92% of businesses already use a CRM or plan to do so. If your own business is one of them, review its full suite of business intelligence (BI) features. It’s possible that your team isn’t using the tool’s full capabilities, or that your CRM is in the midst of adding more BI features.
2. Sales and marketing teams should use the same data
Sales and marketing teams should use the same customer relationship management (CRM) software. It helps colleagues on both teams track interactions, score leads, target marketing campaigns, and track sales numbers back to marketing campaigns.
But using the same CRM is just one step toward working more effectively: Sales and marketing teams should reference the same data as well.
For example, marketing teams can use semantic analysis to tailor marketing messages to diverse audiences. Then, they can trace sales back to specific ads.
Sales and marketing teams deal with large quantitates of data, which can easily lead to using different reference points. To gain the most from big data, both teams should reference the same dataset where possible.
Along with having strong BI features, your CRM needs access to a large dataset which includes the most crucial variable: extensive, reliable data about how likely a sale is to occur. Sales and marketing teams should also plan to upload their own internal data to the tool after confirming that it’s of strong scope and quality.
3. Train ‘citizen analysts’ on your sales and marketing teams
In research for Gartner clients, Analysts Lizzy Foo Kune and Haixia Want describe a common struggle:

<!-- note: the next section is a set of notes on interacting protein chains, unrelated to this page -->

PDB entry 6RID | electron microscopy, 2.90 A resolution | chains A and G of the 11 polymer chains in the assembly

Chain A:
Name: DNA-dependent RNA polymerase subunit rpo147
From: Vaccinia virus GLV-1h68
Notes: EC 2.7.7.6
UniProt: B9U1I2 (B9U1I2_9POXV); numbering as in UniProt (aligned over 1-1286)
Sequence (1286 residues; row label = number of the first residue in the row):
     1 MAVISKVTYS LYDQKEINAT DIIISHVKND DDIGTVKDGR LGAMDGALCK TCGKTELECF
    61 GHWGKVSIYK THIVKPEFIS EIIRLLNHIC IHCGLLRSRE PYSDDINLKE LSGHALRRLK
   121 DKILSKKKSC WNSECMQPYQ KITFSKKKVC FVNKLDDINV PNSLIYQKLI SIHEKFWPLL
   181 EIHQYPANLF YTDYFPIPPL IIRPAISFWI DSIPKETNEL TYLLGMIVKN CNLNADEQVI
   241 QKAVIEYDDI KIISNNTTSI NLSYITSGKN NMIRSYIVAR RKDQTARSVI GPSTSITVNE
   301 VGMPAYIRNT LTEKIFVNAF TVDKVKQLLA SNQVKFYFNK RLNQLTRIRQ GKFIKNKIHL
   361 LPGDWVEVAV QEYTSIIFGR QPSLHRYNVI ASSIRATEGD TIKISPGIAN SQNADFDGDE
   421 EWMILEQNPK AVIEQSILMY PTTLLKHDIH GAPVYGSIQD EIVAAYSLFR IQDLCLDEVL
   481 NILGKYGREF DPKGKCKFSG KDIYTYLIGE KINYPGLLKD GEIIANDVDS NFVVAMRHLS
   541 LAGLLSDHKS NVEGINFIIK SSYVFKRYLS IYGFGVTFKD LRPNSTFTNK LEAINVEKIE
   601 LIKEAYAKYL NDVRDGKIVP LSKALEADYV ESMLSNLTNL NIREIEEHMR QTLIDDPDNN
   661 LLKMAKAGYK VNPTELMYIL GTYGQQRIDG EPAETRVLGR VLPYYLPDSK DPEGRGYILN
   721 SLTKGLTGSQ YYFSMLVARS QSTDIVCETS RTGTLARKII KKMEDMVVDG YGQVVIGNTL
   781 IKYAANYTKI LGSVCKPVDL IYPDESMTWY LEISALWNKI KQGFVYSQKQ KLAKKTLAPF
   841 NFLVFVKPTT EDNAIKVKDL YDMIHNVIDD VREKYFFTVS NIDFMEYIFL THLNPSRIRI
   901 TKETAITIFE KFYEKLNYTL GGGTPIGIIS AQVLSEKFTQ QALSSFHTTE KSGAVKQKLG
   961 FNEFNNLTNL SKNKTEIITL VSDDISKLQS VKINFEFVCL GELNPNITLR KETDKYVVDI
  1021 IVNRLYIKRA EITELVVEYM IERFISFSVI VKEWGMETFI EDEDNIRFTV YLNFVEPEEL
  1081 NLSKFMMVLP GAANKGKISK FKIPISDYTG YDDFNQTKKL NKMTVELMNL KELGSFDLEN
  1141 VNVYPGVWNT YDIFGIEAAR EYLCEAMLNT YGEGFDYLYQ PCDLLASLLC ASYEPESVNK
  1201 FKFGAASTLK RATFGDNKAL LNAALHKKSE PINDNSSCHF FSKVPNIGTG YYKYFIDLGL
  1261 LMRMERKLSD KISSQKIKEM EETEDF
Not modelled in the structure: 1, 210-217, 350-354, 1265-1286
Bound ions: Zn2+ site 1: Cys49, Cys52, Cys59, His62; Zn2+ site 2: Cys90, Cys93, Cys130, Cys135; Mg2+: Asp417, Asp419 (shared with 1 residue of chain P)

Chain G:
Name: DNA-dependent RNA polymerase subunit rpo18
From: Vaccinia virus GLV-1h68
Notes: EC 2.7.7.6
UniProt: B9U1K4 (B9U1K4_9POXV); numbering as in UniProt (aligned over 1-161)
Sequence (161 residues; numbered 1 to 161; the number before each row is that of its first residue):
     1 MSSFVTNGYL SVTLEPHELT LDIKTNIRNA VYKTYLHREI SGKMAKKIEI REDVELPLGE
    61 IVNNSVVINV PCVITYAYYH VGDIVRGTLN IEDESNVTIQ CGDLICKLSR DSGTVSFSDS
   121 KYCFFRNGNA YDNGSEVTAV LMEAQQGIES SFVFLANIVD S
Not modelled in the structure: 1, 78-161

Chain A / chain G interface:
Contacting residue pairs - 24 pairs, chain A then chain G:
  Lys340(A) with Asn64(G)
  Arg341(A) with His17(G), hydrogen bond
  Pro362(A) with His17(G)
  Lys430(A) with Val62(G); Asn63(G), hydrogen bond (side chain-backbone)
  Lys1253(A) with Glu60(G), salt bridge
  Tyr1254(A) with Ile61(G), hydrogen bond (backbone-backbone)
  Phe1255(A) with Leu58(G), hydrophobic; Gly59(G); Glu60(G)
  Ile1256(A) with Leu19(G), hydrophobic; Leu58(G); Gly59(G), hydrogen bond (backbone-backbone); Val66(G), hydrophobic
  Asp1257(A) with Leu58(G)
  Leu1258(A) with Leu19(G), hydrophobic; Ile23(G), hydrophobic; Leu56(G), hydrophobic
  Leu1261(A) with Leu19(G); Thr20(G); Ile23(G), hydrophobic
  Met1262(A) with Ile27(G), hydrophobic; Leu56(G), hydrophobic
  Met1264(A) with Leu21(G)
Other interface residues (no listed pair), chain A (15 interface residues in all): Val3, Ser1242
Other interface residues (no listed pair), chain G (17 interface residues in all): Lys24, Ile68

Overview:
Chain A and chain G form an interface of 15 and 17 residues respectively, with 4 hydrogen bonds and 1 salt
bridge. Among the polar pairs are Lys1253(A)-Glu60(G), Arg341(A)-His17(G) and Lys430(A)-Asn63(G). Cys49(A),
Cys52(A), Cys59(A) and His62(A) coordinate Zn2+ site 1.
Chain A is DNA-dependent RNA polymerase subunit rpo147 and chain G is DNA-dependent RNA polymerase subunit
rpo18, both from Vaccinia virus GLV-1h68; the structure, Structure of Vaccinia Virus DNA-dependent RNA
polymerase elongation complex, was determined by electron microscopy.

“My team performs great analysis, but it doesn’t really translate to insight.”
This is a theme that comes up time and again on Gartner inquiries. From the CEO to the campaign specialist, marketers expect access to data to inform in-the-moment decision-making.
Sales and marketing leads are under increased pressure to respond to customers in real-time. Their colleagues expect them to do more with data as well: Along with reporting what went wrong and right, stakeholders want to know what they should do next.
This increased pressure on sales and marketing teams—coupled with the lack of data scientists in sales—means that companies can’t keep data siloed. Sales and marketing teams should lean on stakeholders by training them to use the dataset within your CRM.
To achieve this, sales and marketing leads should each identify one to two stakeholders whose input they need. Then they should load benchmark data into dashboards and share this data with stakeholders. To choose benchmarks, all stakeholders in sales and marketing should review the data sources, which techniques were used to collect said data, and the sample size.
In April 2019, GetApp used Amazon Mechanical Turk to survey 488 business leaders. We required respondents to live in North America and be self-employed, employed part-time, or employed full-time to take the survey. Respondents also had to work in a business with 500 or fewer employees. They worked in one of five verticals: Accounting/finance, healthcare/medical professional, IT/tech, marketing, or sales. Of the 488 qualified responses, 66 worked in marketing and 104 worked in sales.